Symposium Videos, Photos Now Available!

2014 Symposium Photos

In early March, the Meso Foundation held its 11th International Symposium on Malignant Mesothelioma in Alexandria, Virginia. We welcomed attendees from all over the world, including patients, caregivers, doctors, researchers, and so many others. The event was a huge success.

WEDNESDAY
Wednesday morning began as attendees gathered for breakfast before heading off to Capitol Hill for Advocacy Day. This is the time when the entire meso community welcomes the opportunity to educate our law-makers about mesothelioma and the need for mesothelioma research funding. This video gives a brief overview of the day.

Wednesday night concluded with a Welcome Reception for all attendees. The reception began with a keynote speech from Dr. Dean Fennel and then moved on to a night of passed hors d’oeurve, drinks, and socializing with the community. This was the first of many chances for attendees to mingle with old friends and make new ones. Take a look at some photos from the event!

THURSDAY
Thursday morning began with a Celebration of Life ceremony, which culminated in a release of doves over the pond outside the hotel. The theme of the ceremony was hope, compassion, and community.

Dove release

Doves were released during the Celebration of Life at the Symposium

The Foundation’s executive director, Mary Hesdorffer, NP, kicked off the day of sessions with a welcome speech in which she introduced the Meso Foundation’s staff, Board of Directors, and Science Advisory Board. We then heard from two keynote speakers: Dr. Ira Pastan, Head of the Molecular Biology Section of the National Cancer Institute, followed by Dr. Raffit Hassan.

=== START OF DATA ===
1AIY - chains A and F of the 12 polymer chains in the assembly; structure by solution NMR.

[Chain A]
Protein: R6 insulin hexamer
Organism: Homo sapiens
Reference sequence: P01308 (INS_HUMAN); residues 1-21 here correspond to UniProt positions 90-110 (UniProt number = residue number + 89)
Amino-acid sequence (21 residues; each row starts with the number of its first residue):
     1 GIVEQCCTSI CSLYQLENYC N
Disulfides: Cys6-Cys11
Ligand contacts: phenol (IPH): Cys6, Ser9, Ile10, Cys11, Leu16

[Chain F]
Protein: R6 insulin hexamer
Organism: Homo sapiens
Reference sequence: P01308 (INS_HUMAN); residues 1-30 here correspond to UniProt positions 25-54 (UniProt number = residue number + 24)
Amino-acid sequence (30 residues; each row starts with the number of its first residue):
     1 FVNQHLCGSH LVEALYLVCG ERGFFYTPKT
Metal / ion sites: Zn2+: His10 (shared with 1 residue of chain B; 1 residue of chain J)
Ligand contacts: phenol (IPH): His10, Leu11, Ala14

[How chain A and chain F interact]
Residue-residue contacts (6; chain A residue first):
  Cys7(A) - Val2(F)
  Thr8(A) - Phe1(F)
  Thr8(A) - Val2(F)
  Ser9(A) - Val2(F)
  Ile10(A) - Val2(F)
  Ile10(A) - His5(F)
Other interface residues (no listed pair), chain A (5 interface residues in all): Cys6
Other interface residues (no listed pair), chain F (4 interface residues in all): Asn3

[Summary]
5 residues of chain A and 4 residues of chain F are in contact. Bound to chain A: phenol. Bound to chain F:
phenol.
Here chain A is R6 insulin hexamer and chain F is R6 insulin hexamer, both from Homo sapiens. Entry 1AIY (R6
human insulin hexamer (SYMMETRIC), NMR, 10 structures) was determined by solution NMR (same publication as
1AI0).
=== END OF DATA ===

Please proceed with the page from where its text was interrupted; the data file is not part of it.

Meso community

Every year, the community loves to get together at the Symposium. They find time to socialize even with a tight agenda!

Thursday continued with informative scientific and community sessions, started by Dr. Faris Farassati who discussed cancer stem cells. Mary was then joined by Dr. Marc DePerrot, Dr. Dan Miller, and Dr. James Pingpank to discuss post-surgical recovery. Dr. Tobias Peikert and Dr. Dan Sterman covered the topic of pulmonary health. In nonmedical sessions, Olga Pavlick led a newly bereaved discussion group, while Jessica Barker was joined by Rich Mosca and Hanne Mintz to discuss the importance of getting a proclamation in your area to officially declare September 26th as Mesothelioma Awareness Day. Miriam Ratner, Rev. Eric Linthicum, and Dana Purcell held a panel discussing the healing arts. Other topics of the day included exercise and nutrition, novel therapeutics, radiation oncology, chemotherapy, and early detection.